"The Red-Headed League" is a detective story, part of a series of stories focusing on the cases of Sherlock Holmes, the great fictional detective. As a writer, Sir Arthur Conan Doyle is credited with popularizing the idea of the detective story (although Holmes was not actually the first fictional detective). A type of mystery story, the detective story is usually considered a subgenre in itself, the idea being that a consulting detective is presented with a case from a client, which he then must solve.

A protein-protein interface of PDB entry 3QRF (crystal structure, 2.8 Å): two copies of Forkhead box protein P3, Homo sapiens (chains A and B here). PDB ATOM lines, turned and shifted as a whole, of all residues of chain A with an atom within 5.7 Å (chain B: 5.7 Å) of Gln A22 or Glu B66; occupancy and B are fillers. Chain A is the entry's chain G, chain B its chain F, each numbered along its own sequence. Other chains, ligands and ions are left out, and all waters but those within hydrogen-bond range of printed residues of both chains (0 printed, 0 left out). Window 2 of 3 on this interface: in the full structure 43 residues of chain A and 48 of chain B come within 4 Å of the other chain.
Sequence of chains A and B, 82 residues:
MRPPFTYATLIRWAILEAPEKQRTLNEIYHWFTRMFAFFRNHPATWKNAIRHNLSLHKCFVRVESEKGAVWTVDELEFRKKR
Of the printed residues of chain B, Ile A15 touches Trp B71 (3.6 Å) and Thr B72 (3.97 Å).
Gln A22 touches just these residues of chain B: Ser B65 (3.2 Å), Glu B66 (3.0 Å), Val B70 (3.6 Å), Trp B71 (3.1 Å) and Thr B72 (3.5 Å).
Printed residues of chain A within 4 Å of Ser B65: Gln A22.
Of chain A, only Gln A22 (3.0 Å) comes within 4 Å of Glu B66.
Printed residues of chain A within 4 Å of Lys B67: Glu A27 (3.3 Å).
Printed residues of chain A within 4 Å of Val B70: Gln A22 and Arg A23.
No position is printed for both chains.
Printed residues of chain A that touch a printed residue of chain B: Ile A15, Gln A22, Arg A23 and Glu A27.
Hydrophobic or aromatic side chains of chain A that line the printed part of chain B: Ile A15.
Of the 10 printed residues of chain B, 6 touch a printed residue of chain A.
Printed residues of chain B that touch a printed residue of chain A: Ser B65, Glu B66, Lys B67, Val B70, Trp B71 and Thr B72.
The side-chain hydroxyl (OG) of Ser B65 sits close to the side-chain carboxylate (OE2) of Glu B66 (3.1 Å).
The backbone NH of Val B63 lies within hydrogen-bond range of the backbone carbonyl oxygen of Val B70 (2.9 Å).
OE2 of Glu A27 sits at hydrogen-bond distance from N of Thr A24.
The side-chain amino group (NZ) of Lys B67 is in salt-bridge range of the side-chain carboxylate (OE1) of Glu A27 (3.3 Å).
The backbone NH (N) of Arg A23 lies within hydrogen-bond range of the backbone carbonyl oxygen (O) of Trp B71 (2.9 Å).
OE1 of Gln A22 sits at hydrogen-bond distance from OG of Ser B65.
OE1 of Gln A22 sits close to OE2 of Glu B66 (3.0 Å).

"The Red-Headed League" was first published in The Strand magazine and was intended to stand alone. While all the stories in the Sherlock Holmes canon are connected through their central characters, there are many inconsistencies, and it is not necessary to have read any of the others in order to understand the context of this one. The general premise is that Holmes's companion, Dr. Watson, the narrator of the story, is in fact writing the story up in retrospect for publication in The Strand: the story therefore has an interesting metatextual aspect. Watson narrates the story in the first person, in the past tense, and has a limited perspective—the story does not know anything that Dr. Watson could not know. As a character, Watson serves to illuminate the central character, Holmes himself, whose brilliance is demonstrated through his solving of the mystery.